Doctors Without Borders (MSF)
Doctors Without Borders (MSF)

Health workers in the firing line

By Peter Maurer and Unni Karunakara

Whether it’s health facilities being used to identify and apprehend enemies, or ambulances blocked from accessing the wounded, the International Committee of the Red Cross (ICRC) and Doctors Without Borders (MSF) strongly condemn any act that deliberately aims to distort medical action and to deny healthcare to the sick and wounded.

A patient cannot be an enemy. The sick and the injured are not combatants.

Medical ethics oblige all health workers to care for all patients and to keep the medical act free from interference. Medical staff must act impartially, prioritising the delivery of care solely on medical grounds. To do that, the places where they work — ambulances, mobile clinics, health posts and hospitals — must be safe, neutral spaces.

However in places like Syria, the Democratic Republic of Congo, Bahrain, Mali and Sudan, these spaces are not safe and health workers’ impartiality is not being respected. Meanwhile, civilians pay the price as thousands are deprived of medical attention.

Since last December, 29 people have been killed while carrying out polio vaccination campaigns in Nigeria and Pakistan, where polio remains endemic. As in many cases of violence against health facilities and workers, the victims’ deaths and their families’ pain are only the most direct consequences of these attacks. Thousands of children who would have been immunised have been left at risk of polio and paralysis. Health organisations have been forced to review their activities and add security issues to the challenges of healthcare provision.

The overall scale of such problems is alarming. Most incidents that in one way or another deny the right of wounded and sick people to healthcare go unreported. While the number of such incidents remains unknown, certainly large numbers of people continue to suffer illness or injury without recourse to medical care.

MSF and the ICRC are seeking to expose the scale and consequences of these threats to healthcare. The objective is to bring about real change on the ground so that people can access the medical care they need without fear, whoever and wherever they are.

The performance and behaviour of health workers themselves — staff involved in management, administration and transportation as well as diagnosis, prevention and treatment — is critical. Securing acceptance for their work from all community, political and military groups is an essential prerequisite to being able to operate in sensitive and volatile contexts. This requires an unequivocal demonstration of respect for medical ethics and impartiality.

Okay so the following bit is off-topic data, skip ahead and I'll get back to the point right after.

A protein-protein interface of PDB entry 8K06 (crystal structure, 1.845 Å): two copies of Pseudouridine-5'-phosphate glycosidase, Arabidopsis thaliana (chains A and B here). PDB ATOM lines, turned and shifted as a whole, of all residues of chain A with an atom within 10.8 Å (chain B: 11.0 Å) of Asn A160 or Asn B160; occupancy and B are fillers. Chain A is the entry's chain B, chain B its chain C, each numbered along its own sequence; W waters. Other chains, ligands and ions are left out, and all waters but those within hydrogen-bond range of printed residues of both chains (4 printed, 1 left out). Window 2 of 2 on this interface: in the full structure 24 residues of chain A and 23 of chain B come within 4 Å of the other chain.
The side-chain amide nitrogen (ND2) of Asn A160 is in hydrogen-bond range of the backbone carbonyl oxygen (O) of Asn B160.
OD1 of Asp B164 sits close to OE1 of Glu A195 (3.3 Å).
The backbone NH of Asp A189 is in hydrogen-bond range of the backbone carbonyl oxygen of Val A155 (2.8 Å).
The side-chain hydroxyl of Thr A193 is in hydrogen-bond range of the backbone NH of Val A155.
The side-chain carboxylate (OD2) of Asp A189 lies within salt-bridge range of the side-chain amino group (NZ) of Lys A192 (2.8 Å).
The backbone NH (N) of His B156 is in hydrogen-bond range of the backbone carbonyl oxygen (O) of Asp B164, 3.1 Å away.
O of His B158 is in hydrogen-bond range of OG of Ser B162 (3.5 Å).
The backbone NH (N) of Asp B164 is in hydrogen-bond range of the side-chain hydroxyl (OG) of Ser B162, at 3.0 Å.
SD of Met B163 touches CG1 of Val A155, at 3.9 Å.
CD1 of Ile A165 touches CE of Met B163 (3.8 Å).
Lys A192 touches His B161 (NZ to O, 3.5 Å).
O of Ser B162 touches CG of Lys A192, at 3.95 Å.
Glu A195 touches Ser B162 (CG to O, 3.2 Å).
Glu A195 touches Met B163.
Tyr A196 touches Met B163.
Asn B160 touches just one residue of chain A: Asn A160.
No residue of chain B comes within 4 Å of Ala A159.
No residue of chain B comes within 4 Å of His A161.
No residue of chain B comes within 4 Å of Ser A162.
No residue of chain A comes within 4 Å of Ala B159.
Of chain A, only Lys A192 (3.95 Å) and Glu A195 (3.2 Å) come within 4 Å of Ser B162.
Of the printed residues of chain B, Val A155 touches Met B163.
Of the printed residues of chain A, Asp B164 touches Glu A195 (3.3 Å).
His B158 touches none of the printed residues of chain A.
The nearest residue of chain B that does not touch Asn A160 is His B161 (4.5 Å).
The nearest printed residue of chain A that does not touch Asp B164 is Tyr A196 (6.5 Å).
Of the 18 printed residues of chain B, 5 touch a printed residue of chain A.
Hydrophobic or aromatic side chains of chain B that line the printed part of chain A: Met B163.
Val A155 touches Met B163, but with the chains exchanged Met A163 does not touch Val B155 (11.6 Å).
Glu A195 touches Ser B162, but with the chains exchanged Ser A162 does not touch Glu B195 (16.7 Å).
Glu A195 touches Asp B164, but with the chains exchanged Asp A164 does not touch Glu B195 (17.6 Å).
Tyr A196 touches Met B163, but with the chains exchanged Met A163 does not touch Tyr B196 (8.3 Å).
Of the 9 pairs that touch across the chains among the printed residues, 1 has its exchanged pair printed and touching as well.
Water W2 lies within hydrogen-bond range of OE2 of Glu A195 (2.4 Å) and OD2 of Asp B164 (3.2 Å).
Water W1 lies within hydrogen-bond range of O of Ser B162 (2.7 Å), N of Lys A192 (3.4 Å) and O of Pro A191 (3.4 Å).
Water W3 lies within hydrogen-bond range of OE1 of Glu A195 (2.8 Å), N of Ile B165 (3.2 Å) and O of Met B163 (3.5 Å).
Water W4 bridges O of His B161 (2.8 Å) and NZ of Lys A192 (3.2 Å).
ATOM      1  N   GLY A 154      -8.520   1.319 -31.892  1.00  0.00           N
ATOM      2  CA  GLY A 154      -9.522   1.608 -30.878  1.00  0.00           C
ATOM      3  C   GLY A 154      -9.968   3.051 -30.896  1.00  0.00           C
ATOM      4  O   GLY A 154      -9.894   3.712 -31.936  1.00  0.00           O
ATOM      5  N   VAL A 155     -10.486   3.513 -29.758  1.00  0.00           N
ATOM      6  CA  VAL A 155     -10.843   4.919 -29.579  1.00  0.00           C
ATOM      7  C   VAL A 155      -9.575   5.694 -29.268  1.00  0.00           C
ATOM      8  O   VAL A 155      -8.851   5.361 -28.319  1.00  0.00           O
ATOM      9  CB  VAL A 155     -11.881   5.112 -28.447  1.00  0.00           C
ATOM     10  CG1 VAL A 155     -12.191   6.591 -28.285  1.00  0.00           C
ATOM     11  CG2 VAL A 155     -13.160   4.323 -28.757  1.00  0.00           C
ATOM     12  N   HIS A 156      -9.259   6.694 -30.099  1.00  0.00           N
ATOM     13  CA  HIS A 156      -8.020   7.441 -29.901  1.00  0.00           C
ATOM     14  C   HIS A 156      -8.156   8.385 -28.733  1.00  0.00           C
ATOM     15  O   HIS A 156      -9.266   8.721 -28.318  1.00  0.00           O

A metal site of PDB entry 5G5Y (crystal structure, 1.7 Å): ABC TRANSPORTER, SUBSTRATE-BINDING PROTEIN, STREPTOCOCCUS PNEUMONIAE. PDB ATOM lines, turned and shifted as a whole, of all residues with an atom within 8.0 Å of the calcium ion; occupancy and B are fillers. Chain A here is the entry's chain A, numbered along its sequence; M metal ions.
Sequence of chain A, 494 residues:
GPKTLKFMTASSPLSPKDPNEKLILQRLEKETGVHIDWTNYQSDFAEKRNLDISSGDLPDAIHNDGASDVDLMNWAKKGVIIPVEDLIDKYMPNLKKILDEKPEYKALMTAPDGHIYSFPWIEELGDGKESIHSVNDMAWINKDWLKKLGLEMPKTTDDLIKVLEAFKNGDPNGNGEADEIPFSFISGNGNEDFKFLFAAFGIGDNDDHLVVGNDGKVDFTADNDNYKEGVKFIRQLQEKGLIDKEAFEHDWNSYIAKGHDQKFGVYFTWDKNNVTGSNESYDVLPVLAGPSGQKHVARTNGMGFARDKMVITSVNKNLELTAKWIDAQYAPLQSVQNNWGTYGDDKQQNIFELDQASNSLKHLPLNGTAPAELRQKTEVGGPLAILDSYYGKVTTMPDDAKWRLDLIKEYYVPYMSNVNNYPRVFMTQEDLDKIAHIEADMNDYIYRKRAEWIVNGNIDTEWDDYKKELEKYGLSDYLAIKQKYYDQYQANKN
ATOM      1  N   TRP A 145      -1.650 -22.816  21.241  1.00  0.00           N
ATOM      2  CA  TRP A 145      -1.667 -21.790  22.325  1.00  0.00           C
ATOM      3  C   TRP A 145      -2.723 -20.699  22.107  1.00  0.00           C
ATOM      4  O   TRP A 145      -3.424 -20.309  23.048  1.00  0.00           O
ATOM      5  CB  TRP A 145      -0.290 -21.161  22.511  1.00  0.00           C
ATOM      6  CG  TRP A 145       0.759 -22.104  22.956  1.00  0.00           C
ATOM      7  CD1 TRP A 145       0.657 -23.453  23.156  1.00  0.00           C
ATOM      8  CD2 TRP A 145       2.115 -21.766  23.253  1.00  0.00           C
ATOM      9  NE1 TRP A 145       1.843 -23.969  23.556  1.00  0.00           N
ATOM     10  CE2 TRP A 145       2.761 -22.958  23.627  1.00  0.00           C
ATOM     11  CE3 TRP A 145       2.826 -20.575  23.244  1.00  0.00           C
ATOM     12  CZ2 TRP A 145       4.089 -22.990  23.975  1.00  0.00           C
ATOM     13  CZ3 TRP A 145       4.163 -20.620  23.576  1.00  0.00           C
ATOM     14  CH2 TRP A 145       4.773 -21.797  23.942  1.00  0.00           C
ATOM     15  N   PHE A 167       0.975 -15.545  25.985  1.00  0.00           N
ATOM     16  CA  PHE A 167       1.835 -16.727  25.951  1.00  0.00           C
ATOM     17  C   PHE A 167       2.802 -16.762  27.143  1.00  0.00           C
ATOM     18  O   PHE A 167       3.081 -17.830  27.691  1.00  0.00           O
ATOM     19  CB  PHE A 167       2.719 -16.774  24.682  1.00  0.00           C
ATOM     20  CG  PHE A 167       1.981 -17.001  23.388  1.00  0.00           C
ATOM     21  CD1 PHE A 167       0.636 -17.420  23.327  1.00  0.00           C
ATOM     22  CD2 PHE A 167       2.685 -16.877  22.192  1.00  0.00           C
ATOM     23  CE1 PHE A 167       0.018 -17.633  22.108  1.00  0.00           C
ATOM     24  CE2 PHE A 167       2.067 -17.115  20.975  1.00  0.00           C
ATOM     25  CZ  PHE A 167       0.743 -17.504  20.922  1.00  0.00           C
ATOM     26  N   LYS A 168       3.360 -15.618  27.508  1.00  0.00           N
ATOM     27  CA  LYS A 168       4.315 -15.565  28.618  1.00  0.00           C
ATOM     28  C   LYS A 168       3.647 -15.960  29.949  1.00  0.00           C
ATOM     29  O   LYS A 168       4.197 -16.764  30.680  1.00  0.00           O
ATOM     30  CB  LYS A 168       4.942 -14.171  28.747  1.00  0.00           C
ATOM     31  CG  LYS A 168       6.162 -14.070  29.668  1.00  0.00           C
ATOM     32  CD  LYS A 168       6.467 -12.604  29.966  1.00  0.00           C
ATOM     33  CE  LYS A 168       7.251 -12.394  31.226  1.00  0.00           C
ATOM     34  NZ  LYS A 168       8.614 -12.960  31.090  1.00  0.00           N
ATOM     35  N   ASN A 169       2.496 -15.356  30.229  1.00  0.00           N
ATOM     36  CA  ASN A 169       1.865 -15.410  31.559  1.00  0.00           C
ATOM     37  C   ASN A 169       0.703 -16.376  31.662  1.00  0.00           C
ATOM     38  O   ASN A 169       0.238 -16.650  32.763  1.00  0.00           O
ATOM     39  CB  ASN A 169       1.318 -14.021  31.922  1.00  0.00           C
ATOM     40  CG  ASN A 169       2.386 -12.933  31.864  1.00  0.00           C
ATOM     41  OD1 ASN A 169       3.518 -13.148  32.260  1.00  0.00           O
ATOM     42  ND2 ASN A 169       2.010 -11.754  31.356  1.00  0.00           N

In some countries in which we work, for example in Afghanistan, there are instances in which medical facilities have remained safe spaces and healthcare has been assured despite a context of brutal violence. If we are to make sure these cases do not remain remarkable exceptions to the rule and if we are to foster responsibility for the protection of healthcare among all actors, we need a concerted, global effort.

Symbols clearly indicating medical services, such as the Red Cross and Red Crescent, or the MSF insignia, must oblige respect and the protection of medical practice. When they are exploited, or ignored, no amounts of sandbags will offer protection to patients and health workers.

The real challenge is to find ways to prevent such acts in the first place. The primary responsibility to prevent the targeting, obstruction or abuse of medical services lies with states and parties engaged in conflict. Health workers must be supported in carrying out their medical duties. States must ensure that all possible measures are taken to protect medical action through national legislation and that these measures are implemented.

The protection of the sick and the injured lies at the heart of the Geneva Conventions, yet violence — in all its forms — against health facilities and personnel represents one of the most serious yet neglected humanitarian issues of today. The medical act benefits everyone, whether combatant or non-combatant, and anyone in need should be able to access it, unconditionally.

Peter Maurer is the president of the International Committee of the Red Cross and Unni Karunakara the international president of Doctors Without Borders.

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